Wide-Angle Wednesday: Supports

I seem to be getting maximum blip-mileage out of Armstrong Bridge for WidWed blips recently (see here and here).
Anyway as we’re still in September I thought that Supports was a reasonable title, as Bobsblips likes us to match the subject to the first and/or last letter of the name of the month.

Son #3 currently lives in Jesmond, and borrowed our car while we were away. As he's very busy this week I offered to walk to Jesmond to collect it from outside his flat. This meant a walk across Jesmond Dene.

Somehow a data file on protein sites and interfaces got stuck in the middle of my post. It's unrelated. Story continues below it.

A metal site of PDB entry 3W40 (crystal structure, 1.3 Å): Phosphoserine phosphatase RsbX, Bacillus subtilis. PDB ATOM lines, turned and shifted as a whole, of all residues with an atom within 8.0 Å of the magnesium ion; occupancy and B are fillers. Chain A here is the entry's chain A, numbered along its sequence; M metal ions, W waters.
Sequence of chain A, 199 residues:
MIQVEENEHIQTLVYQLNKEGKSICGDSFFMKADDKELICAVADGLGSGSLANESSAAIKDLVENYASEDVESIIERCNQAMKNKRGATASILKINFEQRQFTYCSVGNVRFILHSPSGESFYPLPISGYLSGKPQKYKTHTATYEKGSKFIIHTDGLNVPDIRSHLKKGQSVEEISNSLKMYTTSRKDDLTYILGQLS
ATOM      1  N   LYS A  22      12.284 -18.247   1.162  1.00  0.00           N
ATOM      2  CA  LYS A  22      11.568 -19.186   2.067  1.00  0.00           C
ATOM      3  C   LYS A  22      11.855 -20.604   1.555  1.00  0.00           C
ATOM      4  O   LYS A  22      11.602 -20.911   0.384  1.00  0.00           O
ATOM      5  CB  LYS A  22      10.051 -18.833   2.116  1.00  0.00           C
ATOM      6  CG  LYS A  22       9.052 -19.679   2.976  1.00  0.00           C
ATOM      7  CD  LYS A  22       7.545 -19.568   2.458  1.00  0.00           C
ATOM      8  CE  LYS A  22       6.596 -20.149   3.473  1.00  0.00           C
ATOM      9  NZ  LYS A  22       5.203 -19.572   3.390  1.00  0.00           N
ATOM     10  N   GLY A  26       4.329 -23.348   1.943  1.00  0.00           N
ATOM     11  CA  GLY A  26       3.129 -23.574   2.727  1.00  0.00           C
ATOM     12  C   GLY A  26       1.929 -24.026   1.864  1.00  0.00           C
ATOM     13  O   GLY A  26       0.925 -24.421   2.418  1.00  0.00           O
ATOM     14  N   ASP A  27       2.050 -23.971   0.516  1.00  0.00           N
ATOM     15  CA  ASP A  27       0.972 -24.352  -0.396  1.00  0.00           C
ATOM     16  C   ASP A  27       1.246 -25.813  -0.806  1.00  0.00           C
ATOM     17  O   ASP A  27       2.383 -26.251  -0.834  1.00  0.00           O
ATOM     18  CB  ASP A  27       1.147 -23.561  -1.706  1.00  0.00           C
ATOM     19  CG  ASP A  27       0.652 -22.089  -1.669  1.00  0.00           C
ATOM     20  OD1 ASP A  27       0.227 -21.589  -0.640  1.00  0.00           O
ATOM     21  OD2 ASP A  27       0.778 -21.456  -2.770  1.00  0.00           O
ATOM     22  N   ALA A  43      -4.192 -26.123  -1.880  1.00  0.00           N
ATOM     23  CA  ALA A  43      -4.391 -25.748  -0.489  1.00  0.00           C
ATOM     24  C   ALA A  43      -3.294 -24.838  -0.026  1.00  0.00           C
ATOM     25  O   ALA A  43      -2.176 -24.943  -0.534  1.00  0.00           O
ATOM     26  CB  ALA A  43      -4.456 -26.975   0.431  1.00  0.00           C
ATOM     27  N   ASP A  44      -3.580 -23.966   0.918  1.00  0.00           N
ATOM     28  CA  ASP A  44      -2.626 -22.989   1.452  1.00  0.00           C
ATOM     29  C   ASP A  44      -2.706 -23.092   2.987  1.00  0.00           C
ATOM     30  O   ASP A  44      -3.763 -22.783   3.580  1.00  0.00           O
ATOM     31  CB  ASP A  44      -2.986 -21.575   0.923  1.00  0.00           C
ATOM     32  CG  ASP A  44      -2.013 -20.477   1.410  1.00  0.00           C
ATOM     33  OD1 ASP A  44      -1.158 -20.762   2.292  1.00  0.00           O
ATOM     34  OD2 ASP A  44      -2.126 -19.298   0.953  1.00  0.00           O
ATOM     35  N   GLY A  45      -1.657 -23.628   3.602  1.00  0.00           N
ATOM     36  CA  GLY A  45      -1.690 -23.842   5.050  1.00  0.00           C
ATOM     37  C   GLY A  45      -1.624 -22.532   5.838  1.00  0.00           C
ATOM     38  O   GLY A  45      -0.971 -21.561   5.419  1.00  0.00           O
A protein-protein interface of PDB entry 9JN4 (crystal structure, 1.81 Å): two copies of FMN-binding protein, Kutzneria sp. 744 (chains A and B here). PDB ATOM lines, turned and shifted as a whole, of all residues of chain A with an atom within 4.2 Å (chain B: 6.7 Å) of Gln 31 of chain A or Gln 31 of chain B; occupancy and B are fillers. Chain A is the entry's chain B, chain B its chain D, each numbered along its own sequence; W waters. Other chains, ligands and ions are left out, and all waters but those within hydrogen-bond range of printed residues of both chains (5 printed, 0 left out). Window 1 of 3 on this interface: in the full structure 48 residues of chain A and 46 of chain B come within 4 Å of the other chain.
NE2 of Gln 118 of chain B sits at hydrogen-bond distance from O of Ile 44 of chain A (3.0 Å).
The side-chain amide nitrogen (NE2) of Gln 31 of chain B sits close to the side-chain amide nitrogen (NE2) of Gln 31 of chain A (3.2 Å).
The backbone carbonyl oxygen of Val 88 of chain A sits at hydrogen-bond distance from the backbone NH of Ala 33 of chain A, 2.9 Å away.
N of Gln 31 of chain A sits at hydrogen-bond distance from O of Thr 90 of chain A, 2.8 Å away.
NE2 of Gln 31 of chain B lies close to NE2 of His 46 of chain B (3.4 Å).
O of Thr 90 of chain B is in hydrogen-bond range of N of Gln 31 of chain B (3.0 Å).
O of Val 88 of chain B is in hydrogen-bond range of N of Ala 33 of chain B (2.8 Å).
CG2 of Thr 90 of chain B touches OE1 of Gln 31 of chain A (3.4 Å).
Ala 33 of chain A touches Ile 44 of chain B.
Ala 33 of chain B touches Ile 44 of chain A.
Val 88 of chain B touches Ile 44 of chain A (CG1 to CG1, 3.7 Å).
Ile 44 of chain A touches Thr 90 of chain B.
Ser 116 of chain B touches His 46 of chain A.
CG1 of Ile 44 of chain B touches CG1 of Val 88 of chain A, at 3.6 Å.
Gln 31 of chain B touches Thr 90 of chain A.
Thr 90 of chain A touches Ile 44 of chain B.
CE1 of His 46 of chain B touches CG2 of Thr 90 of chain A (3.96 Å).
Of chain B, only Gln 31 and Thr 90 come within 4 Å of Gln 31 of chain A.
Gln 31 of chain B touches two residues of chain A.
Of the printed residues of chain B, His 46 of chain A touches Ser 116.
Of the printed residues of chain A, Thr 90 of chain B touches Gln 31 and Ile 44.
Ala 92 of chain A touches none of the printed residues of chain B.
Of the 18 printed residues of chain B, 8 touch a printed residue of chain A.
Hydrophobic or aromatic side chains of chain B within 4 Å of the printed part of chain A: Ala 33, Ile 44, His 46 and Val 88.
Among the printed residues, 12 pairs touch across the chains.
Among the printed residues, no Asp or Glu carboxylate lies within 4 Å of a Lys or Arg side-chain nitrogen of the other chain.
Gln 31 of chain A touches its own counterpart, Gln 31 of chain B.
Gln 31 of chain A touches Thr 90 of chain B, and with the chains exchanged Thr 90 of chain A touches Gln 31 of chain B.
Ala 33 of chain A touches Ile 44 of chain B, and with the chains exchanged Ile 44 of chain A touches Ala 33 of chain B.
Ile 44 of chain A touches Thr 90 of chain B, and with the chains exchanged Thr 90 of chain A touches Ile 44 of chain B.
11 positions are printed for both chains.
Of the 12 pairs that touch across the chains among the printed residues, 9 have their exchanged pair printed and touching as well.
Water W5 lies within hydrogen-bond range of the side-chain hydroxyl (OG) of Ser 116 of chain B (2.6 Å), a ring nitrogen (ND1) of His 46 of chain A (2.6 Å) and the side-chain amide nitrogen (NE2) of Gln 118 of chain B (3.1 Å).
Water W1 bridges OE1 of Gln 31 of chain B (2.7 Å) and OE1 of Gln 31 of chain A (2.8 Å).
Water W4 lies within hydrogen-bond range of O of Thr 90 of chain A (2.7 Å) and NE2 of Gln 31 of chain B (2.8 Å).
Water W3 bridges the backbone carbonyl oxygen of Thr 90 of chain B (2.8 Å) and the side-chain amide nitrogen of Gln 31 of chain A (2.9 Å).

The supports for Armstrong Bridge, which spans the Dene, are interesting. As the bridge stands on land previously mined for coal, Armstrong designed it so that it would adjust itself if the ground below moved. It was the first bridge in the world to be able to do this: the design give it strength but retains flexibility. As it’s still standing 137 years after its construction, one assumes that the design was successful. It was, however, not strong enough for heavy lorries when they appeared on the scene, and was closed even to car traffic in 1963 as it was feared that it could not bear the increase in traffic density. It was threatened with demolition in the 1970s owing to the high cost of maintenance but was saved by popular appeal and continues to provide a useful route for pedestrians and cyclists; a famous craft market occurs on the bridge at weekends.

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